“When I was a boy and I would see scary things in the news,
my mother would say to me, ‘Look for the helpers.
You will always find people who are helping.’ ”
~ Fred Rogers, a.k.a. Mr. Rogers
How do you even begin to write about a week like we just had? Explosions, fires, and floods. Broken glass and splattered blood. Lost limbs and lost lives. The death of dreams and loss of innocence.
I know two people who were running the Boston Marathon. Both are okay. But one of them saw the carnage—so I know he will never really be “okay” ever again.
And Tuesday was Mary Scrugg’s birthday. Two years after her death, I’m still missing Mary. (You can find my previous post about Mary here).
And then the rains came. On Thursday, when I called my brother Joe, he was watching coverage of the explosion at the fertilizer plant in West, Texas. I told him my entire basement, including my office, had six inches of water.
“Sheila, it is just water. Remember, my house burned down in 2006,” Joe said. Joe is recovering from emergency surgery he had April 11th to repair a ruptured aneurysm on his abdominal aorta. He almost died.
Talk about putting things in perspective—Holy Crap! But while I know it’s just water (thank God it wasn’t sewage!), it still sucks to have to clean your basement of six inches of water. And since the pilot light on the hot water tank was under water, I couldn’t take a hot bath until Saturday evening!
So, is it okay to lament water in the basement and lost days when others have lost their limbs or their loved ones or their lives? Is it okay for us to sweat the small stuff—when it is our small stuff? When I was an intern I had a supervisor who used to say, “Your cancer, my hangnail!”
I am forever telling my patients that our thoughts and feelings aren’t right or wrong, they just are. It’s our actions we are responsible for.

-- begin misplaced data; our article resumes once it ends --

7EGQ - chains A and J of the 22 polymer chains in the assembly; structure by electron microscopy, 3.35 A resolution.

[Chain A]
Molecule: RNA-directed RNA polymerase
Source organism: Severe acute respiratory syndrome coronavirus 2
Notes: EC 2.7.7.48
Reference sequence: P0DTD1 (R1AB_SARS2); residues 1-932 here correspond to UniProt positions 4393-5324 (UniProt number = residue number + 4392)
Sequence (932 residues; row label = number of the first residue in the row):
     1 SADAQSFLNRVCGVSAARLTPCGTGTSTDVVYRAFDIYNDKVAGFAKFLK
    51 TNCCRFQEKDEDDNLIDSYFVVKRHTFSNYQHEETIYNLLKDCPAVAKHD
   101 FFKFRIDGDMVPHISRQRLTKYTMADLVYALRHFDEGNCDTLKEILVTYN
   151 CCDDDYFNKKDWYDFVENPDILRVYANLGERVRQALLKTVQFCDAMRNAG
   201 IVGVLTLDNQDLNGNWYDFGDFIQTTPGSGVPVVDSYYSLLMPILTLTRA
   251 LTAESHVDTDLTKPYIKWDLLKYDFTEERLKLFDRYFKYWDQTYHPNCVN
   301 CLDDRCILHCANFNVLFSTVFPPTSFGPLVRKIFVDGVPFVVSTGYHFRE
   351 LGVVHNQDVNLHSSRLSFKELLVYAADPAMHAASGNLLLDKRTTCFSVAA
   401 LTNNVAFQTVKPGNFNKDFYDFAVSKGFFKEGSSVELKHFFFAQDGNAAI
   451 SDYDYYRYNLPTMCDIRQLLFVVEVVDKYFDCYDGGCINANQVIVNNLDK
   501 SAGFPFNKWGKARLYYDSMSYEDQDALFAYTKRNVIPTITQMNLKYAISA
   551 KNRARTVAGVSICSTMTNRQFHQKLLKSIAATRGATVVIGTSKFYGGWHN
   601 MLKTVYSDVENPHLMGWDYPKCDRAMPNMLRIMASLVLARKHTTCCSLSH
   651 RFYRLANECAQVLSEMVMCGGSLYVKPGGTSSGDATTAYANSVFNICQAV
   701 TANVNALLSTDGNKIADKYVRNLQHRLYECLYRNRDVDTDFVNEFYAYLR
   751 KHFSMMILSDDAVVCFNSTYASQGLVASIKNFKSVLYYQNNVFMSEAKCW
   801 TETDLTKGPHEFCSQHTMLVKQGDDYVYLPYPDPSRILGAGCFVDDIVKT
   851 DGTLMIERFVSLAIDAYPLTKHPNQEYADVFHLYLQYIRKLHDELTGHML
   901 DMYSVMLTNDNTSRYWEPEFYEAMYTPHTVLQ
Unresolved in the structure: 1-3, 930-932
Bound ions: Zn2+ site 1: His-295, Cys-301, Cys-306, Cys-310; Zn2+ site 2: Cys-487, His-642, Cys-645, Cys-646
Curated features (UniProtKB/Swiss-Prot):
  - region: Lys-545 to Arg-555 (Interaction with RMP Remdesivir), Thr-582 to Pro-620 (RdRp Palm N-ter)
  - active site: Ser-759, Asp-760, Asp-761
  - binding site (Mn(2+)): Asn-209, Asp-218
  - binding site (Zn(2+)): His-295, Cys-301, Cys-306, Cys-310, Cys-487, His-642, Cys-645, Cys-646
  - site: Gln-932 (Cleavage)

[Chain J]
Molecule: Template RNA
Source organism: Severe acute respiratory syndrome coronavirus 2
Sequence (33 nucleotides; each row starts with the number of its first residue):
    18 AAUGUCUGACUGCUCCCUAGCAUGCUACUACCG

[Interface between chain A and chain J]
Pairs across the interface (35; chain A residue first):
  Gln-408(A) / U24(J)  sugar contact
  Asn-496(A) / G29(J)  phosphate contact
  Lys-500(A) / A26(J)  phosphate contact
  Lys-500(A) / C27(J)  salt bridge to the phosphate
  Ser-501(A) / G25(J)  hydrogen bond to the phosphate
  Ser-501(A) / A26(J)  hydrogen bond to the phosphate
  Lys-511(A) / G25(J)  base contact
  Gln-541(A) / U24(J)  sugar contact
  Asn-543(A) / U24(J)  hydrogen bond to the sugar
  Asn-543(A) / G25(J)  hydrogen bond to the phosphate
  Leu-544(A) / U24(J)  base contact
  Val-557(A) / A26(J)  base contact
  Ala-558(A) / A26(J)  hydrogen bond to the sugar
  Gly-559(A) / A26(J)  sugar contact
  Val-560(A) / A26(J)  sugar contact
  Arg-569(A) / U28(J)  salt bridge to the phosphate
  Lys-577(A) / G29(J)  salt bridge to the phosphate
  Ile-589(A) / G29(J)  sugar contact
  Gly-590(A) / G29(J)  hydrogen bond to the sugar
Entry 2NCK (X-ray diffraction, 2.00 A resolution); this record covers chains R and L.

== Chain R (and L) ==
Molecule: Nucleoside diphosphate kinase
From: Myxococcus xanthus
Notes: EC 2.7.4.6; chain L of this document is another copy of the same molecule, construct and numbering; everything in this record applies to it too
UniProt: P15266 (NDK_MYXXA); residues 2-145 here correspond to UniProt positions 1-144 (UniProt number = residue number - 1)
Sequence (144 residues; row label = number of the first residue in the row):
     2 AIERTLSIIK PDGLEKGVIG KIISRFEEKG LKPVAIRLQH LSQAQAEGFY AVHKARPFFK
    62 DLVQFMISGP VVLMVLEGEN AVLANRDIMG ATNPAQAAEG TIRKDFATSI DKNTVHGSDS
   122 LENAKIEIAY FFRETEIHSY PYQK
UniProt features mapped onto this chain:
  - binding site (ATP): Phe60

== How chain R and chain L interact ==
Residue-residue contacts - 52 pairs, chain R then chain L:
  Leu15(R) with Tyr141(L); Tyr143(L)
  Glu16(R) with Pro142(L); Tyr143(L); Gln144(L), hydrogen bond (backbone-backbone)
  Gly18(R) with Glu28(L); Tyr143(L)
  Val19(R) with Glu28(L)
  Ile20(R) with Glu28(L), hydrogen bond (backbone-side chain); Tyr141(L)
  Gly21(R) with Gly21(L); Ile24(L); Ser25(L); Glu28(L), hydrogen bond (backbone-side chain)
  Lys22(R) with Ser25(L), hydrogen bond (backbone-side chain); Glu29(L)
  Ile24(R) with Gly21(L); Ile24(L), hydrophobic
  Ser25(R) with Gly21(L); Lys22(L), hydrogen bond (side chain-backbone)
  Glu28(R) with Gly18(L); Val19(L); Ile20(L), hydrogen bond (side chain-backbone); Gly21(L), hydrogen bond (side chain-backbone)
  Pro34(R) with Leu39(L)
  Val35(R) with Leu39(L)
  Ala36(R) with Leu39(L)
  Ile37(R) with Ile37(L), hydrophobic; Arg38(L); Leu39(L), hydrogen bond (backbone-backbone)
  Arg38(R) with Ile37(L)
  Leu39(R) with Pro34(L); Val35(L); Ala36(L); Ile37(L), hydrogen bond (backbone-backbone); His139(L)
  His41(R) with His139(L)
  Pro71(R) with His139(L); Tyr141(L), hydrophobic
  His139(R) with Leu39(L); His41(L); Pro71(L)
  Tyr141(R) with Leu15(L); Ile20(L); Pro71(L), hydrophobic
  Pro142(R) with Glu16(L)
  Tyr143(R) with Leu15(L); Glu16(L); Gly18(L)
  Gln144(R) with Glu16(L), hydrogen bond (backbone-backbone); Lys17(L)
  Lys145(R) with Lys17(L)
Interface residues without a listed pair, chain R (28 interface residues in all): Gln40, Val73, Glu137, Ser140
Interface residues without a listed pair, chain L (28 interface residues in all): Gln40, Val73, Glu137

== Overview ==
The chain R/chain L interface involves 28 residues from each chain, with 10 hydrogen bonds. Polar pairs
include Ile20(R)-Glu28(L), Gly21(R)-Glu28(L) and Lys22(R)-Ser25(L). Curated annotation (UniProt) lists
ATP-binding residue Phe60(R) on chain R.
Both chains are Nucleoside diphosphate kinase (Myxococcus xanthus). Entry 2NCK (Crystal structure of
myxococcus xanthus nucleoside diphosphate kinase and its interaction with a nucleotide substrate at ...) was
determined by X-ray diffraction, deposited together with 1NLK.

On a table in my office I have a small apothecary jar half-full of broken glass from the windshield of my Toyota Celica—the one totaled in the crash that almost totaled me. I keep it to remind myself to be grateful. I also keep it as a reminder that it’s okay to have mixed feelings—to be grateful to be alive and still be mad as hell to have had an accident that changed my life forever. (Oddly enough, I can’t remember ever feeling anger toward the young driver who caused the accident—I was just mad at God and circumstances!)
Yes, there are many people in much worse shape after this past week than I am and I still feel like I’ve been run over by a truck. I am heartbroken from all the tragedies that have taken place and I am emotionally and physically weary.
Fred Rogers’s mother was right when she told him, “Look for the helpers.” Our feelings are what they are, but we can choose our actions. This week’s news coverage was full of helpers—ordinary people who became heroes through taking extraordinary actions. And I also had helpers—who loaned me a pump, vacuumed up water and relit my water heater, offered me a shower, offered whatever I needed.
Yes, I had a terrible week and yes I am terrifically grateful—for my helpers—and that it was only water.
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